“Because something is significantly wrong with a creature that sacrifices its children’s lives to settle its differences. You can spin it any way you like. Snow thought the Hunger Games were an efficient means of control. Coin thought the parachutes would expedite the war. But in the end, who does it benefit? No one. The truth is, it benefits no one to live in a world where these things happen.” – Excerpt from Mockingjay
Mockingjay is the third part of the Hunger games trilogy by Suzanne Collins.
In every coming of age fiction, there comes a point when the protagonist takes control and starts driving the story. After this point, the turn of events in the plot should be in response to the decisions taken and choices made by her. At this point, the protagonist should be sure, confident, and taking decisions which are critical to the way the plot proceeds. This is exactly what I expected from Katniss in Mockingjsy and this is where I was hugely disappointed.
Katniss is never able to take control, dominate or even strongly influence the course of the struggle against the capitol. Although she is the symbolic leader of the revolution, she is never involved in any key decision. The revolution is still controlled by others and many a times, she is not even aware of what is happening and why. Her actions and decisions do influence the overall story but most of these are not planned or intentional (expect for a few pages at the end). She is not even present during the climax – the fall of the capitol and the capture of President Snow. There is no metamorphosis from a symbolic face to the resistance to someone who is really leading it. This, I believe is the greatest flaw of this novel.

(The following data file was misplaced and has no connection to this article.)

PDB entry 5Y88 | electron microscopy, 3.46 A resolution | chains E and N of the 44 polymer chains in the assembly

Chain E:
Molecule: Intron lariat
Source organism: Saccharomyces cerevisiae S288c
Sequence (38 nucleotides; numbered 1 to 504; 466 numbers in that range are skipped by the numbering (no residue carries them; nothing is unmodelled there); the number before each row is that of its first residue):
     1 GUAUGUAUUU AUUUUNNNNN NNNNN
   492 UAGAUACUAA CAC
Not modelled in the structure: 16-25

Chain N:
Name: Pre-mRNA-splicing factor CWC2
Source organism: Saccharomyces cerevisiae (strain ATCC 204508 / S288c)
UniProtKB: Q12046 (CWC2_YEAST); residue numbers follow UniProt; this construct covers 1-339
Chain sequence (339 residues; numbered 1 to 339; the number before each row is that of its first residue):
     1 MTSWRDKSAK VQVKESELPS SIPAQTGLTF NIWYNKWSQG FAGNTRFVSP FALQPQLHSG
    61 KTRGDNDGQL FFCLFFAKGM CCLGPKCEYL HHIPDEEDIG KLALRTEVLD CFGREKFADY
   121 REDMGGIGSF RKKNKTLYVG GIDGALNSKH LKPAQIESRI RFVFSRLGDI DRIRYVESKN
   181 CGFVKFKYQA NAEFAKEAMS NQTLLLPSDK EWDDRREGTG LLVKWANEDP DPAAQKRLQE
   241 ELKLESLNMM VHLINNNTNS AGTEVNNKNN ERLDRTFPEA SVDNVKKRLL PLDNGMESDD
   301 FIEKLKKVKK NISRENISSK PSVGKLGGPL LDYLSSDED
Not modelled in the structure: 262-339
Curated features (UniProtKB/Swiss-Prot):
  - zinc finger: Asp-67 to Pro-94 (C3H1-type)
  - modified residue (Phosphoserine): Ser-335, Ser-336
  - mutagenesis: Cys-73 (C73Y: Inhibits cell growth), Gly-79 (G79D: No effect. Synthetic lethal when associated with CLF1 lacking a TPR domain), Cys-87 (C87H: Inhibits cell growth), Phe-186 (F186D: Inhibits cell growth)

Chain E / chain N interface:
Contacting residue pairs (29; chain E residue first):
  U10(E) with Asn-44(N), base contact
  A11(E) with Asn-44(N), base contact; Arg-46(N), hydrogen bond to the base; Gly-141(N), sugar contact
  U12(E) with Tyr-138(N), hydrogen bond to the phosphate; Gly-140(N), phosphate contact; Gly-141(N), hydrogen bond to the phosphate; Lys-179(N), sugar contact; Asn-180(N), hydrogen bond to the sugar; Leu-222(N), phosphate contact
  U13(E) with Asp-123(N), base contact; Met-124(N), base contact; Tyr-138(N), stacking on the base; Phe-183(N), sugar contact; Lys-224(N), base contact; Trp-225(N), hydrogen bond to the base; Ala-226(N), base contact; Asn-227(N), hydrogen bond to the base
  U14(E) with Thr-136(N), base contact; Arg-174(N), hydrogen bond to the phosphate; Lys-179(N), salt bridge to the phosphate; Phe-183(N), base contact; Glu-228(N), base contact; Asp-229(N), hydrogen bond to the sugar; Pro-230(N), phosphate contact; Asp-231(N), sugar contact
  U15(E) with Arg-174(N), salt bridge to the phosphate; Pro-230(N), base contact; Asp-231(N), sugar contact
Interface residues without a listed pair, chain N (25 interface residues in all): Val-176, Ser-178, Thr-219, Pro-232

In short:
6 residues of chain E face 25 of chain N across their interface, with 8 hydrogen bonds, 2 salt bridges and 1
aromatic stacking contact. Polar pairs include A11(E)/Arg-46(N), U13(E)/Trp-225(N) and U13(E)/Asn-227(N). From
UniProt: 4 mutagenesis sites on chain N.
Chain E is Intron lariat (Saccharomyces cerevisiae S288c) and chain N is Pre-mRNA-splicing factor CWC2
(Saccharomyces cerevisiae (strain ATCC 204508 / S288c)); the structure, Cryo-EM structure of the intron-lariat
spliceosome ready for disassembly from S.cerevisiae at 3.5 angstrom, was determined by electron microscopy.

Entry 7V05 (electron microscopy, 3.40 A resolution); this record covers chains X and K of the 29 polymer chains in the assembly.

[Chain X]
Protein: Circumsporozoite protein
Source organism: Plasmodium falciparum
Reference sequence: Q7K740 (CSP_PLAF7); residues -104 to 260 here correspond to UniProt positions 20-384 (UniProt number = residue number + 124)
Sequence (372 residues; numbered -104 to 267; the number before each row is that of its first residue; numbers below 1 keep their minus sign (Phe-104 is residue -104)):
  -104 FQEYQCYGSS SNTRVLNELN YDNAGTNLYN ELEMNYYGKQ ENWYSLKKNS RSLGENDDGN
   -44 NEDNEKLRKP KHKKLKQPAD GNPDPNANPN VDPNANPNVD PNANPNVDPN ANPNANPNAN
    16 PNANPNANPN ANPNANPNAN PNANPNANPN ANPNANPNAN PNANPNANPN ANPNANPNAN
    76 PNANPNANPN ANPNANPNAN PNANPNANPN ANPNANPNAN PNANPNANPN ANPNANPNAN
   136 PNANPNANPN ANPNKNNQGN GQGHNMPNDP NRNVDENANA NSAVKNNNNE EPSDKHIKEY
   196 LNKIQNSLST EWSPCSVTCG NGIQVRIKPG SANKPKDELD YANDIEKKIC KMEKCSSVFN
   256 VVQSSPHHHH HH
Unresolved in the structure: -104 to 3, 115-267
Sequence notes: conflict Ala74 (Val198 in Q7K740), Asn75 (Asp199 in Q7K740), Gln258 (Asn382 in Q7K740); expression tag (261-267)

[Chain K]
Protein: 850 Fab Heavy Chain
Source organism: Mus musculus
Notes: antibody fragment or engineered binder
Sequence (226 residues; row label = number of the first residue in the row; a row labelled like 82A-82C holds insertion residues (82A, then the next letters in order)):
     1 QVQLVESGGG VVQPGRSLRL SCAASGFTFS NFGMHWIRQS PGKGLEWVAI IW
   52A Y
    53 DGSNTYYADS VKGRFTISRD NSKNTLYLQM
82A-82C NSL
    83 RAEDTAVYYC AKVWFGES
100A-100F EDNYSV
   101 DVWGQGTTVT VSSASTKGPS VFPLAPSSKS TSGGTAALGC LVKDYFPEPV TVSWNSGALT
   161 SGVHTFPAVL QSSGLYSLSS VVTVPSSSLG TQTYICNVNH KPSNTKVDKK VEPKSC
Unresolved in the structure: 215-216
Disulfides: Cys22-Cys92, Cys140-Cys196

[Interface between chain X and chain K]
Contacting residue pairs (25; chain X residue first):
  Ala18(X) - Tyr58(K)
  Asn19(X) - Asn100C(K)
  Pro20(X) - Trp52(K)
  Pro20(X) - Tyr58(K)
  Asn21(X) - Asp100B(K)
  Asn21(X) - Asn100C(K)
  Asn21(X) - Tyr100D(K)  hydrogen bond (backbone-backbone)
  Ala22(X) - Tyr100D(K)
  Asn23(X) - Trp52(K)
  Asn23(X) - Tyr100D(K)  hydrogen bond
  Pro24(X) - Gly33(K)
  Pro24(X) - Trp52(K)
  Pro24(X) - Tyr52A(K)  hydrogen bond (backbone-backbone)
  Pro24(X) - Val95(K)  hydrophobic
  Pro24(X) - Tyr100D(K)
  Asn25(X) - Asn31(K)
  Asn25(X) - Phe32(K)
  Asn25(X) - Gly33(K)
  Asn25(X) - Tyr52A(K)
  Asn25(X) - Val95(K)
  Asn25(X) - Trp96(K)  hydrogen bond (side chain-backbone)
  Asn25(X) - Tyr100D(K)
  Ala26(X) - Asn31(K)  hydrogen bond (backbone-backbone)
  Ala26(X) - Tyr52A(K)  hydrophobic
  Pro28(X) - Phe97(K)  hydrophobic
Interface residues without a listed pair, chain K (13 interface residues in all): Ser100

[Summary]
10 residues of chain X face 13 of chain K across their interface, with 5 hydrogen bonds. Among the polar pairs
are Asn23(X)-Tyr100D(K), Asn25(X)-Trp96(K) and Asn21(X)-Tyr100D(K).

In terms of the style and pace of the narrative, this novel is very similar to the previous two. There are some unpredictable and interesting twists and turns (without giving away the details) in the plot. Further, this one is definitely the darkest of the trilogy (especially the way rebels behave towards the end). The violence is imaginative and visceral, but after a point the whole thing gets boring. Some very important characters are killed, but their deaths could have been written in a more impactful manner. President Snow was a character with a lot of promise and I was disappointed to see him get very little page space.
The ending is not very happy, but believable. The love triangle between Katniss, Peeta and Gale is handled sensibly and brought to a realistic conclusion.
The highlight of the book is the blunt and unapologetic way in which the author has presented the hunger for power from both sides and shown how both the leaders (Snow/Coin) are willing to go to any extent to retain/gain it. There are no rights and wrongs here, only winners and losers. This may make you cringe, but look all around yourself – this is what is happening everywhere. This truth about human nature is presented bare naked.
If you have read the first two novels, there is no way you can (or should) avoid reading this. With all its flaws, it is still a good piece of fiction.
Related Posts: Book Review – The Hunger Games and Book Review – Catching Fire
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